Photo by Alyson Fligg, courtesy the Department of Labor
President Obama and Sen. Elizabeth Warren, D-Mass., think the Dodd-Frank regulatory regime is working peachy keen great. As the owner of a small business, I have to agree – if by “great” we mean making it nearly impossible for someone starting today to build the sort of business I did.
Small businesses create two of every three new jobs, according to the Small Business Administration. Peter Bolin, the director of consulting and analytics for Experian, argued last year that small businesses, especially startups, have been a major driver of the country’s overall economic recovery during Obama’s presidency. In a conversation with Forbes’ Ty Kiisel, Bolin suggested that this push arrived despite adverse conditions, especially where lending is concerned.
Yet small businesses have still performed well below their typical potential during the Obama years. This is reflected in all sorts of statistics, from low productivity growth, to a well-below-average rate of increase in gross domestic product, to the delayed and sporadic creation of new jobs and the falling rate of participation in the labor force. If small businesses are the engine of the recovery, one could argue we could have recovered faster and stronger if more of them got off the ground and became self-sustaining during the past decade.
Many older businesses, including mine, keep chugging along in difficult times. We have customers, products, distribution channels and financing in place to keep the wheels of our commerce spinning, albeit not always as rapidly as we would like. But a new enterprise – outside the technology and health care fields, where entrepreneurs can readily secure venture capital – lacks all of those advantages.
So most small and startup businesses turn to banks to try to secure financial support. But this is the point at which the smothering regulatory blanket that has descended on the private sector during the Obama years comes into play.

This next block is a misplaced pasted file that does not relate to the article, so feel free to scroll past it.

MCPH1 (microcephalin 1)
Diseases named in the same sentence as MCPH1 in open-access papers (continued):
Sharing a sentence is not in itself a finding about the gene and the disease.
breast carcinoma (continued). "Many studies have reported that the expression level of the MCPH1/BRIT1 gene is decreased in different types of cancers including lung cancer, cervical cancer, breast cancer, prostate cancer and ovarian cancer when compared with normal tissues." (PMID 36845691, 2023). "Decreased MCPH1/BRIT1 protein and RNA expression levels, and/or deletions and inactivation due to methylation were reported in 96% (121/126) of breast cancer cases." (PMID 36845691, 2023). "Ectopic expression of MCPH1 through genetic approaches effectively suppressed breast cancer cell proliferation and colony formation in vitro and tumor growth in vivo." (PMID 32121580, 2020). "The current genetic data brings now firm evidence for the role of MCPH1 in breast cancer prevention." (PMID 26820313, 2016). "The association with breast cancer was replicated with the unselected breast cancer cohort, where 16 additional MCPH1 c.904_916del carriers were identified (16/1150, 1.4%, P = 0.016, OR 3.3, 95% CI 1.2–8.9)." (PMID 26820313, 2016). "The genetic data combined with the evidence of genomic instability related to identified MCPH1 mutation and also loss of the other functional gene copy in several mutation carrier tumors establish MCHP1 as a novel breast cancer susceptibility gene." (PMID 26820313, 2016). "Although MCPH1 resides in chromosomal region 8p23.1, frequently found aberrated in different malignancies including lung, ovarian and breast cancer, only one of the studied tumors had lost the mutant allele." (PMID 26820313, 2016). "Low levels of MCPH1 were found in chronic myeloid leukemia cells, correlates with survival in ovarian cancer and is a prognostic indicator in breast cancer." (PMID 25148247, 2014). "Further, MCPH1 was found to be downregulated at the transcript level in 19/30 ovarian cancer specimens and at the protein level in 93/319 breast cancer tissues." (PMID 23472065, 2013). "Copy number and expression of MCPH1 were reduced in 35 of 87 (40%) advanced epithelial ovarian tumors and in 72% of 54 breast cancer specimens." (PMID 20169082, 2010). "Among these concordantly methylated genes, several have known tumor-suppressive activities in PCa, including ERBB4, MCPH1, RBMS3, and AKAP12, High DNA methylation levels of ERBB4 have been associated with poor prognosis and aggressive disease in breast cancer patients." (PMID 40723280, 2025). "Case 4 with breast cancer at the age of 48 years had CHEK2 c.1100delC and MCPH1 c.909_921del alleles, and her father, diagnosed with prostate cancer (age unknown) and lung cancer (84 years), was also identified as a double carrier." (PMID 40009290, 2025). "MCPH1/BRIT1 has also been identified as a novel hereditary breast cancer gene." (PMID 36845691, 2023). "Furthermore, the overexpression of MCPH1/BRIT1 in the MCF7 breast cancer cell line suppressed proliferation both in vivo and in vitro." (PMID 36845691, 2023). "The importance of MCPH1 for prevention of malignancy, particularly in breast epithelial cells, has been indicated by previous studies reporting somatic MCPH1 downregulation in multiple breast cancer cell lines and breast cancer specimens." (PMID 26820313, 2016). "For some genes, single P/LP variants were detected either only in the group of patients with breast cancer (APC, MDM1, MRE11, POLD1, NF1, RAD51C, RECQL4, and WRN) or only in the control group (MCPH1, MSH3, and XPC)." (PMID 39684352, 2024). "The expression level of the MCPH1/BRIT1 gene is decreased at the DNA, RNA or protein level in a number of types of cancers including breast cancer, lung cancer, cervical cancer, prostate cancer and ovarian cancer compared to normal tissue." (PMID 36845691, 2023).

Again, my business illustrates what has happened. For the first 18 or 20 years after I launched the firm in 1992, I could go to the bank and get a credit line to finance expansion with just two things: proof that my business was generating income and a personal guarantee, in which I pledged my own assets to back up the loans to my company. Nearly all small business owners are required to make such guarantees, even if the business is incorporated. It is generally not a big deal.
But things changed in the last few years. As I have previously written, regulators now demand that banks prove that every loan is backed by enough security to ensure that hardly any loan will ever go into default. Instead of risk management, banks are in the business of risk elimination.
That is not a good omen for new small businesses that have an inherent amount of risk that can’t be avoided.
So my signature and personal guarantee is no longer good enough. My banks – and pretty much all banks these days – now demand that I offer hard assets as collateral to back the loans they make. My business provides financial advice and services; we have no factory robots or jet aircraft to put up against the loans. There is only my personal real estate. Fortunately for my company, I happen to have an adequate supply, so I can get a loan to keep my business moving forward. Someone 20 or 25 years younger than me, in most cases, cannot say the same.
Bad for everyone, but good for me – I suppose. Maybe.
Dodd-Frank is not the only job-killing deadweight dropped on American commerce these past eight years, of course. There’s the Affordable Care Act, which gives me a strong incentive to make sure my employee headcount never rises above 50, no matter how much our business grows. I got out of the business of buying health insurance for my employees back in 2010, and as long as the law remains in its current form, I intend to avoid getting back in.
There are also mandates from other regulators like the Securities and Exchange Commission, which requires us to hire independent auditors to perform surprise inspections costing thousands of dollars each year to prove that we are not running a Madoff-style Ponzi scheme. I am all for protecting the investing public, and I don’t mind paying for the auditors to come and verify that all our clients’ assets are where I claim they are, but such audits are a form of outsourcing of the SEC’s own responsibility. I can afford to pay for such outsourcing; a newly formed competitor probably cannot.
Do the collective benefits to society justify the cost in lost business creation? Well, nearly all the money my firm manages is housed at independent custodians like Fidelity and Charles Schwab, and our clients already get independent confirmation of their asset balances from those institutions. Yet there is no exception to the surprise-audit requirement covering this situation. Decide for yourself whether the benefits justify the costs in such cases.
Of course Warren and Obama think Dodd-Frank is working just fine, as they have observed repeatedly. They have never started or run a business and, apart from collecting future writing and speaking fees, they clearly never plan to do so. So from their perspective, there is no problem at all. The laws are just peachy.
I suppose they expect me to be grateful for being shielded from younger and hungrier competitors. Strangely, I’m not.